Management of Chronic Co-morbid Conditions – The Case of Mr. Bale


 The current case involves an elderly Spanish patient (Mr. Bale) who is suffering from Chronic Obstructive Pulmonary Disorder (COPD), Congestive Heart Failure (CHF), and hearing loss. COPD is a combination of several distinct but related illnesses that are characterized by difficulty in breathing (Aksenova & Burduli, 2016). The condition can impact the quality of life of a patient considerably, necessitate long term medical care and frequent admissions, and result in premature death if inappropriately managed. CHF is a progressive condition that affects the ability of a heart to pump blood efficiently (Rasmussen et al., 2017). It is often referred as Heart Failure. It is also important to note that Mr. Bale has a history of smoking. His smoking habits are so severe that he has not stopped smoking despite having signed an agreement of cessation just before the initiation of his oxygen therapy. Although he receives care from a Western healthcare model, he still relies on Mexican cultural remedies. He currently lives in his son’s family home.

Mr. Bale’s treatment plan will be implemented in accordance with the Chronic Care Model (CCM), which is based on the application of interventions at different levels of care comprising the patient, provider, and the healthcare system (Horwitz, 2015). Therapy will be effected in accordance with the patient’s conditions and a collaborative approach that draws in evidence-based practice, quality improvement, communication, and interaction between members of the inter-professional team.

Medical Treatment

            COPD does not have an instant cure but it can be managed through the control of symptoms, reduction of complications and exacerbations, as well as the improvement of the quality of life of the patient. In the case of Mr. Bale, smoking cessation is a necessary remedy as it is the only way of restricting the condition from advancing to a worse stage. If he has had a hard time quitting, it is necessary for the nurse to consider nicotine replacement products and medications such as bupropion and varenicline.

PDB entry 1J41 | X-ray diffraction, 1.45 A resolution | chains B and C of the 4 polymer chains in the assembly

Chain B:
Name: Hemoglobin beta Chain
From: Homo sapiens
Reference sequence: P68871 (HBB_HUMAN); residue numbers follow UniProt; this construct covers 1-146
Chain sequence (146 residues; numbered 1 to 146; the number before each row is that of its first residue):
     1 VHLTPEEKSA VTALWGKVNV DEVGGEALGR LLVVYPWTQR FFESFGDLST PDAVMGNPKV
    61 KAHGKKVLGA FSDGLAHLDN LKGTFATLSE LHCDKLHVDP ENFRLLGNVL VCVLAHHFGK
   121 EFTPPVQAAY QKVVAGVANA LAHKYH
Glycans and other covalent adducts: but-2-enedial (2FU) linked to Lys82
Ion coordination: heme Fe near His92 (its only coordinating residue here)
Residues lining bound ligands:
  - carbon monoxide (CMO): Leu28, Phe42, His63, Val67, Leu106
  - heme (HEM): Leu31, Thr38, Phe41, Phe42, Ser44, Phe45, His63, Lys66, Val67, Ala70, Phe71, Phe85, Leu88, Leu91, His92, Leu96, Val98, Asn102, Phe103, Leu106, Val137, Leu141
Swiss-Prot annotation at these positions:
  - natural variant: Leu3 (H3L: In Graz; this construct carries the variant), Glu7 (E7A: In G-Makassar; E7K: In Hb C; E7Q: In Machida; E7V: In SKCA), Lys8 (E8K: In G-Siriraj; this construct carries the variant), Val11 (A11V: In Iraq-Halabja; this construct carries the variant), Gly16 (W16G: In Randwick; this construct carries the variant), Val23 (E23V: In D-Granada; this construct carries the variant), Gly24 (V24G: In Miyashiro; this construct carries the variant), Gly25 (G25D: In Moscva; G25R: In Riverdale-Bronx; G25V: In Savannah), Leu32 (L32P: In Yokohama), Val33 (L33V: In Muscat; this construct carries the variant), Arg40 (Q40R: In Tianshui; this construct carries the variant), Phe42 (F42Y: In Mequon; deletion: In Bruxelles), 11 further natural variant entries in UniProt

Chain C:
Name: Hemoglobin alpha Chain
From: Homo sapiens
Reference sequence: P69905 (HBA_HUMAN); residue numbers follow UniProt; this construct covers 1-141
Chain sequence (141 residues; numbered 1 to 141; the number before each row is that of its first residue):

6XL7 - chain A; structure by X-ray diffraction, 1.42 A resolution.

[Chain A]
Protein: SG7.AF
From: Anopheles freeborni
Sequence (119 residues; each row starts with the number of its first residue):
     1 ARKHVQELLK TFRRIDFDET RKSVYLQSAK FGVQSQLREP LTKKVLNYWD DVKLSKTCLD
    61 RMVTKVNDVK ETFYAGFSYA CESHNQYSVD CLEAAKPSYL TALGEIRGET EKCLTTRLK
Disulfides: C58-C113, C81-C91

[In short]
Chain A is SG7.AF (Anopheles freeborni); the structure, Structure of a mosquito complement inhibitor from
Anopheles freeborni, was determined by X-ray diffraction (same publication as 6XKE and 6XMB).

The type of medications to be used in the control of COPD will rely on the available regimens but the ones that are commonly applied normally incorporate the use of bronchodilators, phosphodiesterase-4 inhibitors, and theophylline (Currie et al., 2008). Bronchodilators usually come in an inhaler and aid in the relaxation of the muscles around the patient’s airways, allowing them to breathe easily and comfortably. Bronchodilators may be long-acting or short-acting in nature with the former serving as an endorsed remedy for severe cases of COPD. Phosphodiesterase-4 inhibitors decrease airway inflammation and relax the patient’s airways, but nurses should consider the side effects, which may include weight loss and diarrhea. Theophylline woks in the same way and side effects rely on the dosage. In addition, the nursing team should apply a pulmonary rehabilitation program and confer with Mr. Bale’s family about the matter in order to shorten hospitalization, increase independence, and improve his quality of life. This will consist of exercise training, education, nutrition advice, and counselling. Mr. Bale should continue with his oxygen therapy in order to maintain a stable level of oxygen in his blood.